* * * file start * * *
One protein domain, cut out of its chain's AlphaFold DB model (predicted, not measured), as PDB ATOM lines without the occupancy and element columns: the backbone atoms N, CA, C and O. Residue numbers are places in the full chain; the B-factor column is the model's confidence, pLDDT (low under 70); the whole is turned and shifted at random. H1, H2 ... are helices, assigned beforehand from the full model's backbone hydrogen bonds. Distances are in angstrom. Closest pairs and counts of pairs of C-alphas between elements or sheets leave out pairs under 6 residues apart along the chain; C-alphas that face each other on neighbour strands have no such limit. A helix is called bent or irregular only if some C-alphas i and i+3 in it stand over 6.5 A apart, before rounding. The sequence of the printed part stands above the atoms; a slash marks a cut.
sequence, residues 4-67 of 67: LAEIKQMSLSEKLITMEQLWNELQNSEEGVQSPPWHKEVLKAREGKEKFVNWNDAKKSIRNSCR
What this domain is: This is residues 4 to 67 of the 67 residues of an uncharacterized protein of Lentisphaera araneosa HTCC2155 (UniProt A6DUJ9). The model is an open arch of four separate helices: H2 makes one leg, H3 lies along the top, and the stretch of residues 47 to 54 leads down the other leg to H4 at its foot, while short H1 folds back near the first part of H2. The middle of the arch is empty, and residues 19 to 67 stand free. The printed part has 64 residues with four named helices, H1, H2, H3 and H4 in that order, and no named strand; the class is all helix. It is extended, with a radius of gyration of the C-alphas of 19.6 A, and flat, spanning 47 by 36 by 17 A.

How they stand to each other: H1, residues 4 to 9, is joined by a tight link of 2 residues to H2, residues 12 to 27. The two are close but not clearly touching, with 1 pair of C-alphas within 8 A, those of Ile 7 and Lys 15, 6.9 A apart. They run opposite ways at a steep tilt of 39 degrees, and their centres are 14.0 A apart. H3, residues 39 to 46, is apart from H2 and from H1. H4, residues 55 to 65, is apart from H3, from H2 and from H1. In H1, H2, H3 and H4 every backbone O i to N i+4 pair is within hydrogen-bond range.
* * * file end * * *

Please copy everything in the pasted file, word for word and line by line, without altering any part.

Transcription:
One protein domain, cut out of its chain's AlphaFold DB model (predicted, not measured), as PDB ATOM lines without the occupancy and element columns: the backbone atoms N, CA, C and O. Residue numbers are places in the full chain; the B-factor column is the model's confidence, pLDDT (low under 70); the whole is turned and shifted at random. H1, H2 ... are helices, assigned beforehand from the full model's backbone hydrogen bonds. Distances are in angstrom. Closest pairs and counts of pairs of C-alphas between elements or sheets leave out pairs under 6 residues apart along the chain; C-alphas that face each other on neighbour strands have no such limit. A helix is called bent or irregular only if some C-alphas i and i+3 in it stand over 6.5 A apart, before rounding. The sequence of the printed part stands above the atoms; a slash marks a cut.
sequence, residues 4-67 of 67: LAEIKQMSLSEKLITMEQLWNELQNSEEGVQSPPWHKEVLKAREGKEKFVNWNDAKKSIRNSCR
What this domain is: This is residues 4 to 67 of the 67 residues of an uncharacterized protein of Lentisphaera araneosa HTCC2155 (UniProt A6DUJ9). The model is an open arch of four separate helices: H2 makes one leg, H3 lies along the top, and the stretch of residues 47 to 54 leads down the other leg to H4 at its foot, while short H1 folds back near the first part of H2. The middle of the arch is empty, and residues 19 to 67 stand free. The printed part has 64 residues with four named helices, H1, H2, H3 and H4 in that order, and no named strand; the class is all helix. It is extended, with a radius of gyration of the C-alphas of 19.6 A, and flat, spanning 47 by 36 by 17 A.

How they stand to each other: H1, residues 4 to 9, is joined by a tight link of 2 residues to H2, residues 12 to 27. The two are close but not clearly touching, with 1 pair of C-alphas within 8 A, those of Ile 7 and Lys 15, 6.9 A apart. They run opposite ways at a steep tilt of 39 degrees, and their centres are 14.0 A apart. H3, residues 39 to 46, is apart from H2 and from H1. H4, residues 55 to 65, is apart from H3, from H2 and from H1. In H1, H2, H3 and H4 every backbone O i to N i+4 pair is within hydrogen-bond range.